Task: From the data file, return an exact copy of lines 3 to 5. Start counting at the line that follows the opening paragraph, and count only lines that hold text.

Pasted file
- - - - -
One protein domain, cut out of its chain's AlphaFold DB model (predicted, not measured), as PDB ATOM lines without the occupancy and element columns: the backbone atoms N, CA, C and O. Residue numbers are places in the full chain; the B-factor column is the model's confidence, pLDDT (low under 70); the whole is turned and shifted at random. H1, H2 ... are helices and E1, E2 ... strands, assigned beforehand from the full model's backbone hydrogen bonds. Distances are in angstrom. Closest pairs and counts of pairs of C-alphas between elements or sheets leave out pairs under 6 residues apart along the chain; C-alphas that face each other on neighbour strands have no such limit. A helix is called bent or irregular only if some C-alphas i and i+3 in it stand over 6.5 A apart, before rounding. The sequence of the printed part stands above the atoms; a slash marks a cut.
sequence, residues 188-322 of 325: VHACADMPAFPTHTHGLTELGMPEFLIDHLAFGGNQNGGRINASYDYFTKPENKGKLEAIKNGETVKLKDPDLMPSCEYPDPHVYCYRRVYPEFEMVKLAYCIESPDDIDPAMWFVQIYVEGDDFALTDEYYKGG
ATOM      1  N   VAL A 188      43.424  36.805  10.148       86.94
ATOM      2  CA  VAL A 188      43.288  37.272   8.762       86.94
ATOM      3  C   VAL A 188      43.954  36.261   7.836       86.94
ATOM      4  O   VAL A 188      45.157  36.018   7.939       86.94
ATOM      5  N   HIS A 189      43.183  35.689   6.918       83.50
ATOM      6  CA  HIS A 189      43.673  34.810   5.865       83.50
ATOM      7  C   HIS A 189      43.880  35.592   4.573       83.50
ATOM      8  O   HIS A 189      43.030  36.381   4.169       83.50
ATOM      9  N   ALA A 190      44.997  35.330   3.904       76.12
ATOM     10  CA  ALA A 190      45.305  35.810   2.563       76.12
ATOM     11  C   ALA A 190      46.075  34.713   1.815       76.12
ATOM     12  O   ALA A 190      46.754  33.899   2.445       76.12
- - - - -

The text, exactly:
ATOM      2  CA  VAL A 188      43.288  37.272   8.762       86.94
ATOM      3  C   VAL A 188      43.954  36.261   7.836       86.94
ATOM      4  O   VAL A 188      45.157  36.018   7.939       86.94